The clinical content of preconception care: environmental exposures

Melissa A. McDiarmid, Paula M. Gardiner, Brian W. Jack

Research output: Contribution to journalArticlepeer-review


Environmental origins of disease risk and harm to health have been increasingly acknowledged for numerous outcomes, in both adult and pediatric populations. Adverse reproductive and developmental effects have also been linked to environmental exposures. In addition to the current queries about a patient's alcohol and smoking history, key determinants of a future pregnancy outcome should also be elicited during the preconception visit. These determinants include: (1) mercury intake via fish consumption; (2) nitrate exposure from well water sources; (3) exposure to chemical, physical, or biologic hazards on the job; and (4) lead and other toxic exposures-possibly from hobbies or the use of lead-glazed dinnerware in the home. Eliciting a detailed environmental history permits tailored recommendations to optimize the woman's health and that of her future pregnancy.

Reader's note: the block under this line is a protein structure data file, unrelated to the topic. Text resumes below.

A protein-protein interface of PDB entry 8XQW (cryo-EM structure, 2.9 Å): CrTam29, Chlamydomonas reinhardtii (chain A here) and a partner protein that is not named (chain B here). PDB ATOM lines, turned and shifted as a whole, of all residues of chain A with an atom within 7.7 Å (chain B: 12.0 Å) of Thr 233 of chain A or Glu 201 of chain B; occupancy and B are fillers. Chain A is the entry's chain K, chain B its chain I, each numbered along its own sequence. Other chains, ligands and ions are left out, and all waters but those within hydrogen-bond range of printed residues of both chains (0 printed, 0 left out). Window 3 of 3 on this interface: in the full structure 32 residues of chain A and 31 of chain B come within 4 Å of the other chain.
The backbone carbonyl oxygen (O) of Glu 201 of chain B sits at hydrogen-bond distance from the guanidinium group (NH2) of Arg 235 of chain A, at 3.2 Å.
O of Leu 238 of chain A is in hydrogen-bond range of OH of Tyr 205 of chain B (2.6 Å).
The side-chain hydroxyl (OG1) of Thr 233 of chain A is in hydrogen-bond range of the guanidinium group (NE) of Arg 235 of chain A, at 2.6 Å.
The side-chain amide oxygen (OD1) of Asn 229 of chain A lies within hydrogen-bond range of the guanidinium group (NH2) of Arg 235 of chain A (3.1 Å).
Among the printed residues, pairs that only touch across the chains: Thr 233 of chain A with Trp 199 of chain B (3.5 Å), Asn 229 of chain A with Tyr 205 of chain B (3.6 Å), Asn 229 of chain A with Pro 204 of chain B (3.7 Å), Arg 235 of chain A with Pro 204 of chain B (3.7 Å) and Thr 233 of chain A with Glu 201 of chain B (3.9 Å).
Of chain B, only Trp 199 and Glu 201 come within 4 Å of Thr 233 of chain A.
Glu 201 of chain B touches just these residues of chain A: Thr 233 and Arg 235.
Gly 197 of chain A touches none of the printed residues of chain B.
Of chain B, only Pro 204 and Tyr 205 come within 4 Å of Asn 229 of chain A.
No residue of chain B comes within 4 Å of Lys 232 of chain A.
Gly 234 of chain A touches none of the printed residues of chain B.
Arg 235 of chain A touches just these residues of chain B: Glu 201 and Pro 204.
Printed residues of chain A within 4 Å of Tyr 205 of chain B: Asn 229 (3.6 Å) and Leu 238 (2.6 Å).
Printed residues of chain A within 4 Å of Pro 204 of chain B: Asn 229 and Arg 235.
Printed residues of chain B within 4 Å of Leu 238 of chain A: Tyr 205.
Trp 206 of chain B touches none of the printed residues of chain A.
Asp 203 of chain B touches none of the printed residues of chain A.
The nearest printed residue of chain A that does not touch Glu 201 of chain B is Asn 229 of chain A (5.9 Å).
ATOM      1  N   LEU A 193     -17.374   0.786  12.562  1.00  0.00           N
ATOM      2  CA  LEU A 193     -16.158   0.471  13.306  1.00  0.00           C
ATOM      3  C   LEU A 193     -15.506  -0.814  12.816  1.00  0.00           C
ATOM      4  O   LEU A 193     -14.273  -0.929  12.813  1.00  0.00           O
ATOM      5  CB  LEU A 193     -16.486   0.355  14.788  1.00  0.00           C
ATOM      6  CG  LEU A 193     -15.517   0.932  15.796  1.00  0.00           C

Original languageEnglish (US)
JournalAmerican Journal of Obstetrics and Gynecology
Issue number6 SUPPL. B
StatePublished - Dec 2008
Externally publishedYes


  • environment
  • exposure
  • lead
  • mercury
  • preconception

ASJC Scopus subject areas

  • Obstetrics and Gynecology


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